It’s important for beginner drummers to learn how to practice drums effectively. Here, music teacher Tracy D. shares her tips to help you plan a more effective, productive drum practice.
How to practice drums may seem like a simple question. When you’re learning drums, however, practice is the single most critical component of your development, and it’s vital that you have an effective practice method. Here are some tips to help you make the most of your practice time.
1. Have a Plan
If you’re not prepared, chances are you’ll end up playing a few familiar grooves and then get bored and quit. A plan will help you set goals and focus on steady, measurable improvement. Focus on the specific skills you want to improve, and create a schedule to meet your goals.
Here’s an example:
- Five minute warm-up for hand/foot speed
- 10 minute style practice. Work on your favorite style or try something new
- 25 minute dexterity practice
- 5 to 10 minutes of exploration
This is a basic outline to give you an idea of the process. You can adjust this to suit your needs. Try something new each session. This will challenge you and help you stay motivated.
2. Be Consistent
Consistency will ensure steady growth. On busy days, make every effort to carve out practice time, even if it’s only 15 minutes. If you can, practice when you feel alert and energetic.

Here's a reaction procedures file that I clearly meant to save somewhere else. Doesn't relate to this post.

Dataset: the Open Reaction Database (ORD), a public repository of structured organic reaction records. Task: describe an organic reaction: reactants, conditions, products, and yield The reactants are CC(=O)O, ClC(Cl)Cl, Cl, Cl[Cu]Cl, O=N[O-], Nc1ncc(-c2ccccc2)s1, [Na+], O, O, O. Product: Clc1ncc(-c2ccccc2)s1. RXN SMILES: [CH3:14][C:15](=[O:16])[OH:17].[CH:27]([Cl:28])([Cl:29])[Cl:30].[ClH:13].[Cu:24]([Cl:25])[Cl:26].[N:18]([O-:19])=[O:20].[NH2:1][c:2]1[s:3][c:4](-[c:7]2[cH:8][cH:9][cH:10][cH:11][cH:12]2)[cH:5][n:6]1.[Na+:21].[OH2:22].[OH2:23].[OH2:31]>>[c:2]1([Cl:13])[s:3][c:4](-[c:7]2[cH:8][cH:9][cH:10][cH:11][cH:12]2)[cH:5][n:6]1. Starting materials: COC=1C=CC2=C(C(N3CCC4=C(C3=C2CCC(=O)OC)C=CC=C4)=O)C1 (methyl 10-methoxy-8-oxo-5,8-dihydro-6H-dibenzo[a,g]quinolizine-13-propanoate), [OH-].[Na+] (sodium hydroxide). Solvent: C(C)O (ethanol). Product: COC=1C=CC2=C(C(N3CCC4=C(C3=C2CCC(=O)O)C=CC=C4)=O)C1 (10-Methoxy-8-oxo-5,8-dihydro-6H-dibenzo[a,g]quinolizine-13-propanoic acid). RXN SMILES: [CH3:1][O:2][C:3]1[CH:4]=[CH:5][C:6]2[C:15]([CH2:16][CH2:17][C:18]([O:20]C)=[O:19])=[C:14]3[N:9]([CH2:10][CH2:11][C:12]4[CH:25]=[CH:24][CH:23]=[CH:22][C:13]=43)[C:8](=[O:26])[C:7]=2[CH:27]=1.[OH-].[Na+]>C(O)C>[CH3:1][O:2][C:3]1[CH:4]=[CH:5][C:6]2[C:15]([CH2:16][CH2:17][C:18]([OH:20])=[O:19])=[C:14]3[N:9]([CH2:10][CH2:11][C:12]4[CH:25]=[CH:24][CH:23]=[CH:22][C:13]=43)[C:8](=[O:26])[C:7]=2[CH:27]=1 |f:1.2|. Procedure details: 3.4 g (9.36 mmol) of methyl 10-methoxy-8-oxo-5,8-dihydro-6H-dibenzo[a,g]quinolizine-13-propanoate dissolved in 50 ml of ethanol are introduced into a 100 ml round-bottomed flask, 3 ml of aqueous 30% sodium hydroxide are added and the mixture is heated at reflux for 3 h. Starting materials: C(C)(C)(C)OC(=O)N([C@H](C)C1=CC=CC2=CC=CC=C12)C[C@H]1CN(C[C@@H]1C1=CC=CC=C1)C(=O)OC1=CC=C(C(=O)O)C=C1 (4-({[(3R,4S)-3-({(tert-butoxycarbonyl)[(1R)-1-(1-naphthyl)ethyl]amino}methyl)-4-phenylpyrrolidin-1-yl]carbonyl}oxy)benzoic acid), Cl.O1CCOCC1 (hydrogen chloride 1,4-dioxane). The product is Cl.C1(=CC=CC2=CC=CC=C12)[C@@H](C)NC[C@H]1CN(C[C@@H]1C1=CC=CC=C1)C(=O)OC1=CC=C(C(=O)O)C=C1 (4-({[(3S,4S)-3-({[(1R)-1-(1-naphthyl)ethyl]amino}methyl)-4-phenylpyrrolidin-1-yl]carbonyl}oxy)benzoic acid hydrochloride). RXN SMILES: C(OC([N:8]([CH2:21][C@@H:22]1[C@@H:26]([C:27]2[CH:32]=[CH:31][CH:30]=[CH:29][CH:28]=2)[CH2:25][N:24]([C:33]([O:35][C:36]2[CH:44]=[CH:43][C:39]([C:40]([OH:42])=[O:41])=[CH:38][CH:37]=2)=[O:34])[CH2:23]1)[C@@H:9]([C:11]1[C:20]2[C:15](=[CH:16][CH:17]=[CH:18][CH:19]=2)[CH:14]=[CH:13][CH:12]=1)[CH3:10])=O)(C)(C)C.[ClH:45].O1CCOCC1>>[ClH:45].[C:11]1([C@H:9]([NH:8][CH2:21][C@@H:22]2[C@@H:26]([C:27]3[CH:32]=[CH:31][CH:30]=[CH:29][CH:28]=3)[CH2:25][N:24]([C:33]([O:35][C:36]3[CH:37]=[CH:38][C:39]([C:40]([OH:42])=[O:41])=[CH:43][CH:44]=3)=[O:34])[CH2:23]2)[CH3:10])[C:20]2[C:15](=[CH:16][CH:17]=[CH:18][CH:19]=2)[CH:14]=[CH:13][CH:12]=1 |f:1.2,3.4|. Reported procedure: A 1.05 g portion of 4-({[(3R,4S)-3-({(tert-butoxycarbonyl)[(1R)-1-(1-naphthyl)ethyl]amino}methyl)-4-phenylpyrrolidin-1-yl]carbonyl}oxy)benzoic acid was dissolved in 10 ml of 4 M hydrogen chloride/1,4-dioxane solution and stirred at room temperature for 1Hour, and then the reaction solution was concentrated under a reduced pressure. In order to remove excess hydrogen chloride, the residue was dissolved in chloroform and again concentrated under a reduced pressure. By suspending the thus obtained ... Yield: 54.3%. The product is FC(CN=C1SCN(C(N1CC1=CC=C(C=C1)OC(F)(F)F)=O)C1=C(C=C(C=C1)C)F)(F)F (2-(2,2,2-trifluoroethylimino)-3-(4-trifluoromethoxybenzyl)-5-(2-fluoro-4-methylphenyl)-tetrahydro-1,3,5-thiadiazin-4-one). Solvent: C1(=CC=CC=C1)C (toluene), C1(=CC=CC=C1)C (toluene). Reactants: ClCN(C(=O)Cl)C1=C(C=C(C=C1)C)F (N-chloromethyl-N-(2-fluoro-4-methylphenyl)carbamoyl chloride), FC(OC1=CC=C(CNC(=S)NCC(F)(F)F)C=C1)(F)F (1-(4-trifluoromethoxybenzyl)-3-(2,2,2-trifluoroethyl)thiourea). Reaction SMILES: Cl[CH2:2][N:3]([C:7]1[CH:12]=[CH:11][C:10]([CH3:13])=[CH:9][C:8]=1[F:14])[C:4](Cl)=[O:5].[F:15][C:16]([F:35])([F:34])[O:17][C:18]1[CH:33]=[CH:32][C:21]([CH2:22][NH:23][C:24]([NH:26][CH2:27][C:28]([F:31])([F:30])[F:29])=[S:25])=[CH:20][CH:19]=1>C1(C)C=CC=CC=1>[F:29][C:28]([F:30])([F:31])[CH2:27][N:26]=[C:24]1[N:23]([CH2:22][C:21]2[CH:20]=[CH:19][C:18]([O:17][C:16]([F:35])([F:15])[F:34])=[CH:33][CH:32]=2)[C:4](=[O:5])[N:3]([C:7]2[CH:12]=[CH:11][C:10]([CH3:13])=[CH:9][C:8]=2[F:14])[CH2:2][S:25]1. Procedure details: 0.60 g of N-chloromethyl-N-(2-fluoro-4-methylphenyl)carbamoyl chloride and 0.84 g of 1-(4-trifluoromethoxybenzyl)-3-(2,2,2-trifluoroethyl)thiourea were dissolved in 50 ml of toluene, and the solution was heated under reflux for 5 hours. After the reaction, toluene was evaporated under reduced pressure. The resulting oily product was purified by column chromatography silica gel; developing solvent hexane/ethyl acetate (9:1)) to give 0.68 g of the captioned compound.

3. Use a Metronome
The metronome, or “Governor” as I like to call it, is your friend. It helps you build a solid sense of time, ensure proper note placement, and track your progress (in terms of increased tempo). There are lots of free or inexpensive metronome apps. I suggest working out your groove/exercise before using the metronome; this will alleviate frustration. Speed will naturally follow repetition. Accuracy should be your primary concern.
4. Isolate Trouble Spots
If you encounter a tricky or challenging pattern, work on it until you improve your accuracy. Then, work the pattern back into the music and smooth it out. Isolate, refine, reintegrate.
5. Find Your Inspiration
There’s a world of inspiration at your fingertips with YouTube, drum solo videos, and drum websites. Take advantage of these resources and stay motivated by watching different drummers (young and old, male and female). Be creative with your search; you never know what you’ll find.
6. Play Along With Your Favorite Songs
This will help develop your accuracy and style. It will also be an indispensable tool if you choose to play in a cover band. Practicing with your favorite songs will also sharpen your ears and strengthen your understanding of song forms.
As you become more familiar with drum set notation, sketch out musical ideas and work on writing the drum parts that you hear in songs. This will sharpen your listening, reading, and creativity.
8. Take a Break
If you get frustrated, take a break from your structured practice and just groove. This will relieve the tension and help you refocus.
9. Just Play
You should have a better understanding of how to practice drums, so this is your chance to let go and show off those skills that you’ve been practicing. These tips will help you practice between drum lessons; feel free to experiment and explore, but most importantly, don’t forget to have fun!
Tracy D. teaches percussion and drum lesson in Edmond, OK, as well as online. She has been playing the drums in various bands for more than 13 years, and has also played intermittently with the OKC Community Orchestra for the past five years. Learn more about Tracy here!
Photo by mike rushmore